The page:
That historic progression is still taking place, but let me put forward a portion of Benedict Anderson’s 1988 essay, Cacique Democracy in the Philippines: Origins and Dreams:
Immensely confident of Anglo-Saxon world hegemony and the place of English as the language of capitalism and modernity, the colonial regime effortlessly extruded Spanish and so expanded an English-language school system that by 1940the Philippines had the highest literacy rate in Southeast Asia. After independence, the oligarchy, like other Third World oligarchies, found that the simplest way of establishing its nationalist credentials was to expand cheap schooling. By the early 1960s university degrees were no longer a ruling class near-monopoly.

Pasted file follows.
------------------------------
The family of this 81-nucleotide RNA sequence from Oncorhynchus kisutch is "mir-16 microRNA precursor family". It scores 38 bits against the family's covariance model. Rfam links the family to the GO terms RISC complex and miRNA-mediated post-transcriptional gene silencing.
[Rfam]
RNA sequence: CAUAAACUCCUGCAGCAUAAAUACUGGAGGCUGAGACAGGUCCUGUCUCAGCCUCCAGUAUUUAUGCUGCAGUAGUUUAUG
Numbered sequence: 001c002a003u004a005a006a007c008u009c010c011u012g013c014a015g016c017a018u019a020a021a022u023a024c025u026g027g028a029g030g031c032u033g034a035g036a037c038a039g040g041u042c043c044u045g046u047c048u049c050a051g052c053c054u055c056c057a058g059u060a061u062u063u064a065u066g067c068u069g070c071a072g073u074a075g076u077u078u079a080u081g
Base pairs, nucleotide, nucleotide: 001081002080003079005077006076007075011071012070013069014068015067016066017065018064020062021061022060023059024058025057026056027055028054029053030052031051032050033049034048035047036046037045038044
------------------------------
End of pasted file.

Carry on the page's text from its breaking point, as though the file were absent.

The huge expansion of English-language education produced three distinct, politically significant, new social groups. Smallest was a radical intelligentsia, largely of bourgeois and petty-bourgeois urban origins, and typically graduates of the University of the Philippines. Among them was Nur Misuari, who in the later 1960s formed the Moro National Liberation Front in the Muslim southwest. Still better known was José Maria Sison, who broke away from the decrepit post-Huk Communist party to form his own, and, borrowing from the Great Helmsman, founded the New People’s Army which is today a nation-wide presence and the major antagonist of the oligarchy. (The spread of English, and, later, of ‘street Tagalog’, in nationalist response to American hegemony, has made possible an archipelago-wide popular communication – below the oligarchy – that was inconceivable in the era of Bonifacio or the Hukbalahap.)